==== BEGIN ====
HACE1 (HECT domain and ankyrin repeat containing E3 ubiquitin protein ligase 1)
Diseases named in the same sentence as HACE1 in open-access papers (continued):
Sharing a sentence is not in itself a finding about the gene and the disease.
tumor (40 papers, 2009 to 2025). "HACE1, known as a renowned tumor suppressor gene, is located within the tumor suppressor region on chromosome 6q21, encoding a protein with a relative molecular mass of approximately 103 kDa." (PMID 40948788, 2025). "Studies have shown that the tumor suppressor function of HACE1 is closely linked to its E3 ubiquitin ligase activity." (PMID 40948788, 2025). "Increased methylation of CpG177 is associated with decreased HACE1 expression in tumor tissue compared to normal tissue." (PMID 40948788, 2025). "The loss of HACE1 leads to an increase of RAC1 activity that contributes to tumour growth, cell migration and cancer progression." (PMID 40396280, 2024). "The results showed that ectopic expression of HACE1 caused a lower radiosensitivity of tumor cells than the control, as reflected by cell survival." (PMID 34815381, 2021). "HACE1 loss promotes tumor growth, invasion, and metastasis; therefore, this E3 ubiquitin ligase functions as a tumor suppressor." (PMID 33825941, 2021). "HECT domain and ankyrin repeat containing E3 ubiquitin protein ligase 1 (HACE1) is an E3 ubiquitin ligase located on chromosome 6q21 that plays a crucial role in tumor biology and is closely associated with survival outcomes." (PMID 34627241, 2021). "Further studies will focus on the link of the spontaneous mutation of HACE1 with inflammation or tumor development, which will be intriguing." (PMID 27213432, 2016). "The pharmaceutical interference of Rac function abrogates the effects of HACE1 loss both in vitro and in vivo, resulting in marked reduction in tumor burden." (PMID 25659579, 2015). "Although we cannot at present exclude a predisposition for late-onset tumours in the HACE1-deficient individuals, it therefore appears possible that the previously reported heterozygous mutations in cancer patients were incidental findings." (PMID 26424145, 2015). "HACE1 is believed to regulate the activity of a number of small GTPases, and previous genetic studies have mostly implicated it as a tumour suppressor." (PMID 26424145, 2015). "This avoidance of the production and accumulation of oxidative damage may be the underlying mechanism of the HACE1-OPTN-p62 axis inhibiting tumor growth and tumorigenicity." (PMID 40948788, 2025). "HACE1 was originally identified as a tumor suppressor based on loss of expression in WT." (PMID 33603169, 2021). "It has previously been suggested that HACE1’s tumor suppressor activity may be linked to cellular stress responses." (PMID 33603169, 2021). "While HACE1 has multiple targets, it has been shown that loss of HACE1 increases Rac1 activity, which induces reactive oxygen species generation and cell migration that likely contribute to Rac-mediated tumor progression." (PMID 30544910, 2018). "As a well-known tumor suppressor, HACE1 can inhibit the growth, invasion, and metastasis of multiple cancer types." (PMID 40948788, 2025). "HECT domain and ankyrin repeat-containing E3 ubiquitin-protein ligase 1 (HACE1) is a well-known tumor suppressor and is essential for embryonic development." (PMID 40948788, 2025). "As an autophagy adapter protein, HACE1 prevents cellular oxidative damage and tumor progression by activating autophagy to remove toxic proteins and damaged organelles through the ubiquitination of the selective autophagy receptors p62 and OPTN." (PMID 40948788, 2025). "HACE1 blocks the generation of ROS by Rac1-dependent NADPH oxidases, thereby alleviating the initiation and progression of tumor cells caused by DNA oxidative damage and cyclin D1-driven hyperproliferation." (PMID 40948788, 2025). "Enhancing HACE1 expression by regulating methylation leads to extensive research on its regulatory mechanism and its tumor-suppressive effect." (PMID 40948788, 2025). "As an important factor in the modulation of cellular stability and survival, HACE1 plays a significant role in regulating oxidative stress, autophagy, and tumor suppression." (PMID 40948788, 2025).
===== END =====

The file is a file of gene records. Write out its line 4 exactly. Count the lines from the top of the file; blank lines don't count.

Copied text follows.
tumor (40 papers, 2009 to 2025). "HACE1, known as a renowned tumor suppressor gene, is located within the tumor suppressor region on chromosome 6q21, encoding a protein with a relative molecular mass of approximately 103 kDa." (PMID 40948788, 2025). "Studies have shown that the tumor suppressor function of HACE1 is closely linked to its E3 ubiquitin ligase activity." (PMID 40948788, 2025). "Increased methylation of CpG177 is associated with decreased HACE1 expression in tumor tissue compared to normal tissue." (PMID 40948788, 2025). "The loss of HACE1 leads to an increase of RAC1 activity that contributes to tumour growth, cell migration and cancer progression." (PMID 40396280, 2024). "The results showed that ectopic expression of HACE1 caused a lower radiosensitivity of tumor cells than the control, as reflected by cell survival." (PMID 34815381, 2021). "HACE1 loss promotes tumor growth, invasion, and metastasis; therefore, this E3 ubiquitin ligase functions as a tumor suppressor." (PMID 33825941, 2021). "HECT domain and ankyrin repeat containing E3 ubiquitin protein ligase 1 (HACE1) is an E3 ubiquitin ligase located on chromosome 6q21 that plays a crucial role in tumor biology and is closely associated with survival outcomes." (PMID 34627241, 2021). "Further studies will focus on the link of the spontaneous mutation of HACE1 with inflammation or tumor development, which will be intriguing." (PMID 27213432, 2016). "The pharmaceutical interference of Rac function abrogates the effects of HACE1 loss both in vitro and in vivo, resulting in marked reduction in tumor burden." (PMID 25659579, 2015). "Although we cannot at present exclude a predisposition for late-onset tumours in the HACE1-deficient individuals, it therefore appears possible that the previously reported heterozygous mutations in cancer patients were incidental findings." (PMID 26424145, 2015). "HACE1 is believed to regulate the activity of a number of small GTPases, and previous genetic studies have mostly implicated it as a tumour suppressor." (PMID 26424145, 2015). "This avoidance of the production and accumulation of oxidative damage may be the underlying mechanism of the HACE1-OPTN-p62 axis inhibiting tumor growth and tumorigenicity." (PMID 40948788, 2025). "HACE1 was originally identified as a tumor suppressor based on loss of expression in WT." (PMID 33603169, 2021). "It has previously been suggested that HACE1’s tumor suppressor activity may be linked to cellular stress responses." (PMID 33603169, 2021). "While HACE1 has multiple targets, it has been shown that loss of HACE1 increases Rac1 activity, which induces reactive oxygen species generation and cell migration that likely contribute to Rac-mediated tumor progression." (PMID 30544910, 2018). "As a well-known tumor suppressor, HACE1 can inhibit the growth, invasion, and metastasis of multiple cancer types." (PMID 40948788, 2025). "HECT domain and ankyrin repeat-containing E3 ubiquitin-protein ligase 1 (HACE1) is a well-known tumor suppressor and is essential for embryonic development." (PMID 40948788, 2025). "As an autophagy adapter protein, HACE1 prevents cellular oxidative damage and tumor progression by activating autophagy to remove toxic proteins and damaged organelles through the ubiquitination of the selective autophagy receptors p62 and OPTN." (PMID 40948788, 2025). "HACE1 blocks the generation of ROS by Rac1-dependent NADPH oxidases, thereby alleviating the initiation and progression of tumor cells caused by DNA oxidative damage and cyclin D1-driven hyperproliferation." (PMID 40948788, 2025). "Enhancing HACE1 expression by regulating methylation leads to extensive research on its regulatory mechanism and its tumor-suppressive effect." (PMID 40948788, 2025). "As an important factor in the modulation of cellular stability and survival, HACE1 plays a significant role in regulating oxidative stress, autophagy, and tumor suppression." (PMID 40948788, 2025).